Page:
Thursday, April 30, 2009

Strange New Right Wing Talking Point

Ready for it?

Barack Obama's approval ratings are too high because we include black people in our calculations of overall popularity.

Don't blame me, blame Doug at Hey, Jenny Slater! for stepping on this particular nerve. The comment section of that post is worth reading as well, if you feel like joining in the debate.

Strange enough, we in New Orleans already explored this school of political theory while explaining former Rep. William "Dolla Bill" Jefferson's defeat in November.


Wednesday, April 29, 2009


If you haven't heard by now, Senator Arlen Specter officially left the GOP and has joined the Democratic Party. But why now? Why didn't he do this the first year the Democrats took control like the spineless state legislators in Georgia who switched parties when Republicans took control? It's because he can't really make it out of the Republican primary. In 2004, Specter has the primary well in hand. This time around Toomey already had a slight lead in polling late last year. Once Specter broke rank and voted for the stimulus plan, Toomey's lead skyrocketed. Last I looked, Toomey had a 21% lead over Specter among voters who identified themselves as Republicans. Specter's political future required him to either become an independent or Democrat. Now the Democrats have a theoretical fillibuster-proof 60 votes, but this is the Senate. It's going to be hard to get 60 on your side for anything.

My personal opinion is that Phil Gramm set the proper template on how a politician should switch parties. When he became a Republican, he resigned his seat and reran in the special election. But that shows a sort of cojones that politicians typically just don't have. But such a move hasn't been done before or since as far as I know.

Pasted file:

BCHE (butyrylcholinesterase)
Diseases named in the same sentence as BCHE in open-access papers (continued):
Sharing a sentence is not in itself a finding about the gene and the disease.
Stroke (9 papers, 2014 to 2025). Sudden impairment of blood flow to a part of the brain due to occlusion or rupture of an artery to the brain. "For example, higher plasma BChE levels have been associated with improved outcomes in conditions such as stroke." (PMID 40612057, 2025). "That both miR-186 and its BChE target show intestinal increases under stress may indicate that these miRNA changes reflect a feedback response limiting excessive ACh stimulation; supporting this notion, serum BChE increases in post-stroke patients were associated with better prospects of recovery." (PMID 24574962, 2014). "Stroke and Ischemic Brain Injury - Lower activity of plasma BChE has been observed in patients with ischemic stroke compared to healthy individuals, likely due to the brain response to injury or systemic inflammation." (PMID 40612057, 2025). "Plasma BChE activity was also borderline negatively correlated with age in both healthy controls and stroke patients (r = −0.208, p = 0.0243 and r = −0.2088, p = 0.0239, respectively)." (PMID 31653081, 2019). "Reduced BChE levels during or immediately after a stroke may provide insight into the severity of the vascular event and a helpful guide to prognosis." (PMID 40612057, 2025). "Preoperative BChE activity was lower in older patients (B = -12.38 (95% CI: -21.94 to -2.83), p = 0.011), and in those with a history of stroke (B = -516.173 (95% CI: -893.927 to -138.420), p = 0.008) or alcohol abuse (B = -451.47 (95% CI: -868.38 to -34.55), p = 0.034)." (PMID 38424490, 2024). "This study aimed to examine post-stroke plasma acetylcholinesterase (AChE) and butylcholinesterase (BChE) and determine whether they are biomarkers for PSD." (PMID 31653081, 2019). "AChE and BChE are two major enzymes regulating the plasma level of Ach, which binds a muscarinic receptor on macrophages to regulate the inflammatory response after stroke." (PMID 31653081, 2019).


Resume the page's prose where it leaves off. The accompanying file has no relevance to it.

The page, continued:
Sunday, April 26, 2009

Innovate or Die (Part 2)

The for-profit, market-based education experiement is something we discuss often.

This is a commuter click, as I suggest Liprap's tirade and additional research on for-profit management for schools for your perusal.

The telling quote (amongst many):

The charter's administrators will pass that blame on to teachers, who weren't teaching well enough to attract students that would stay, who couldn't establish a superhuman mentor/therapist/counseling/advocating role with each student along with their daily duties of imparting reading, writing, and arithmetic skills needed to pass every standardized test on the planet and show what a great school it desperately needed to be to survive.

We already hit on that the sustaining force behind many charter school movements is based on teachers whose lives become consumed with their work, or the thing doesn't work.

The first priority to ensure good, professional teachers get in and stay in your schools is to treat teaching like teaching is a profession, where you get to go to work during a certain time of day and go home during a certain time of day and enjoy your life, family, friends and hobbies.

If you need more, competent teachers, you shouldn't require them to be absolute superheroes to be successful. Because, if you do, your pool of applicants will be very, very small, and your turnover will be very, very high.

And, as a post-script, we should remember that one of the biggest "blame teachers" public officials in the United States is gearing up for another run at the Georgia Governor's mansion.


Thursday, April 23, 2009

Innovate or Die

The result? When the states decide not to pay for education, they get what they want.

So now there are two paths:

States pay for education; states run education; education doesn't work (its the teacher's fault); states hire contractors to run education.


States pay for education; states run education; education doesn't work (its the teacher's fault); states stop paying for education; states bring in contractors to run education.

Because what we need is more middlemen. Luckily, we know that when education doesn't work, it is the teachers' fault, not the states (who fund education and dictate the rules), the systems (who implement the rules), the principals (who run individual schools) or any of the above who leave government service to become education contractors (who run the charter schools).